The Answers to Parents

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Can too much praise backfire?

To many people, praise seems like a wonderful tool to use with children. Praise helps them feel good about themselves and motivates them to do what pleases their parents. Yet too much praise, even when delivered with the best of intentions, can have a negative impact.

A young child has strong inner drives to accomplish things for herself and to succeed at many tasks. She’s excited about learning, motivated to try new things, and eager to imitate adults. Parents can tell how proud their child is when she says, “Look, I got my shirt on by myself” or, “I know how to count to ten.” Her reward for these achievements is her own sense of accomplishment.

When parents offer moderate praise for these achievements and reflect their child’s own excitement (“I can see how happy you are.”) the child knows that her parents are pleased. But when parents offer excessive praise (“Great job!” “I’m so proud of you!”), especially for everyday aspects of life such as toilet use or eating, the child may begin to expect such praise for everything she does. Eventually she may try to achieve not for internal satisfaction, but for the reward of praise, and her feelings of accomplishment may become of secondary importance. She may think, “I’ll tie my shoe because Mom will think it’s great.”

A child who is praised for every achievement may begin to distrust the praise and her own abilities. Is everything she does really that good? Or is anything she does really well at all? She may become dependent on praise and may not believe she has done something worthwhile unless she hears lavish compliments. Excessive praise can put pressure on her, too. When she’s praised so heavily for doing well, she may feel she has to continue achieving or she will lose the praise and attention. Many parents will understand these negative effects if they consider how dependent they, as adults, are on external praise and rewards.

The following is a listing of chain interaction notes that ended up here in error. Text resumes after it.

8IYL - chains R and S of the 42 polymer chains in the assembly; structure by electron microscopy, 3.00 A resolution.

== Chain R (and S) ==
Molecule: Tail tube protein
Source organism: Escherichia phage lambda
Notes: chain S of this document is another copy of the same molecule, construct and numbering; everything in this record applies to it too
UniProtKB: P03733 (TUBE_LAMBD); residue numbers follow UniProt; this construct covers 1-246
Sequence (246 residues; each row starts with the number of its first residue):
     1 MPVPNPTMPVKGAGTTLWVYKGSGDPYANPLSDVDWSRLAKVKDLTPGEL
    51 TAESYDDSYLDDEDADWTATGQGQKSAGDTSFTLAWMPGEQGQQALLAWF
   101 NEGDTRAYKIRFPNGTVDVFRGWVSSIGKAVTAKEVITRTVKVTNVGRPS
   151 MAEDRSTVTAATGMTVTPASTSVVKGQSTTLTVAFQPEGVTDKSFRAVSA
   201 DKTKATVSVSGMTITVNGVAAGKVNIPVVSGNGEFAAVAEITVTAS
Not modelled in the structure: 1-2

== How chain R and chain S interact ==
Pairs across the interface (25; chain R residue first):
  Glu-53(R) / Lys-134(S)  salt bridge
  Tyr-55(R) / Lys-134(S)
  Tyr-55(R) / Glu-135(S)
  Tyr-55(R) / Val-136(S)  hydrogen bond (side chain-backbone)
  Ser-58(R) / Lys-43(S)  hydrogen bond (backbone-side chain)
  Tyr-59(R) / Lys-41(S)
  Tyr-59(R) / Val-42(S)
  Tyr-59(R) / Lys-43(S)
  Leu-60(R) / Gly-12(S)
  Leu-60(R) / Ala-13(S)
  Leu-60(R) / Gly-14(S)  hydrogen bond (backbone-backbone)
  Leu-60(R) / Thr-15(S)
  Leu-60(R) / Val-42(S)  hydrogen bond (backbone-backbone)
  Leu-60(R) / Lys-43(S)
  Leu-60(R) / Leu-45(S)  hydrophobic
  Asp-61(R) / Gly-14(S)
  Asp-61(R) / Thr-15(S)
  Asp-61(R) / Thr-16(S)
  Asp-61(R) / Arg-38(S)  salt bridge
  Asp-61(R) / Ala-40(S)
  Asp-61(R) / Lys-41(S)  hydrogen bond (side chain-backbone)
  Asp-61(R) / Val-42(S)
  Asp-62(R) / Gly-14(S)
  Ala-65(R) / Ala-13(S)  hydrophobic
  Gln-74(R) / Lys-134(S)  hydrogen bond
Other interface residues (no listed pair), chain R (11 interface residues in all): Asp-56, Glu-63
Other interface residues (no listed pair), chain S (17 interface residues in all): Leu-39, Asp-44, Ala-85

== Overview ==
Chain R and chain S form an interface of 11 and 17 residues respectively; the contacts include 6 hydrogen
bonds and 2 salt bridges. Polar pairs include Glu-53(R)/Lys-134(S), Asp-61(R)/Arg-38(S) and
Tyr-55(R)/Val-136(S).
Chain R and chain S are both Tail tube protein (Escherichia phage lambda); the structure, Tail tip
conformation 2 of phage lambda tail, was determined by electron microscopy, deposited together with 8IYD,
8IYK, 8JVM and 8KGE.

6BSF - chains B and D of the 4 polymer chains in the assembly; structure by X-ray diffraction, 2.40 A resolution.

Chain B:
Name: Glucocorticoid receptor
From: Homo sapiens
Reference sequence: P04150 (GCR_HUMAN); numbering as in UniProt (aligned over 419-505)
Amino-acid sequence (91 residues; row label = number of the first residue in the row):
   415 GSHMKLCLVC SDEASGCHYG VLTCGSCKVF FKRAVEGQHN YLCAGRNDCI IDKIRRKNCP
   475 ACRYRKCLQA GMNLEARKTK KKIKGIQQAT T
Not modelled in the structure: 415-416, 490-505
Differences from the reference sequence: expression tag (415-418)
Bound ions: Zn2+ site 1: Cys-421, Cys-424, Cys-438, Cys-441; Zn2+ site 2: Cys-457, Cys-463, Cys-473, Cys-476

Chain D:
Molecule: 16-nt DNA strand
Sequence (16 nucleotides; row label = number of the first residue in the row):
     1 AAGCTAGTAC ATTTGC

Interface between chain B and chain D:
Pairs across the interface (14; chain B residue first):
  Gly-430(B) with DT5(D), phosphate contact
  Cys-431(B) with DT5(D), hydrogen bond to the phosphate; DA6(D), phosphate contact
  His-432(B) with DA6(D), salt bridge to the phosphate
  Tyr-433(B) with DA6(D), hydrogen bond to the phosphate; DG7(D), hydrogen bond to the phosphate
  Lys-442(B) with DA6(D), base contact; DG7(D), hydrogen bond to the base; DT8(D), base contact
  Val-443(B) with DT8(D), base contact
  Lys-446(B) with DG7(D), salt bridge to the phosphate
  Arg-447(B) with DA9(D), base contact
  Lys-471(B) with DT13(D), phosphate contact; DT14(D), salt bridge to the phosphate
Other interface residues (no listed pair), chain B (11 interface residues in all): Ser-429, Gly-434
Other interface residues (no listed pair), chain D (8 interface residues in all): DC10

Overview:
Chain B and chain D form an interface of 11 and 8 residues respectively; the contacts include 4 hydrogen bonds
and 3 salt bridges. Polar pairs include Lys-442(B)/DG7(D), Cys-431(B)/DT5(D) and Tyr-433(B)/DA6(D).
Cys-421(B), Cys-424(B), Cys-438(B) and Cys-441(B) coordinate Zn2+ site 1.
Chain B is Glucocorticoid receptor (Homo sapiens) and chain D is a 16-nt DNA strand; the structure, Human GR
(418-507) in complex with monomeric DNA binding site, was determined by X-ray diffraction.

It is fine to praise your child, and you certainly want to let her know that you feel good about her. But give praise in moderation and try to encourage her to feel good about her own abilities. Focus on her desire to do things for herself, and praise her by speaking more about her feelings than your own: “You really felt good about climbing that jungle gym, didn’t you?” By responding that way, you recognize her pride in her success. You also can praise her effectively in nonverbal ways. A hug, a smile, a look of approval all communicates your good feelings about her.






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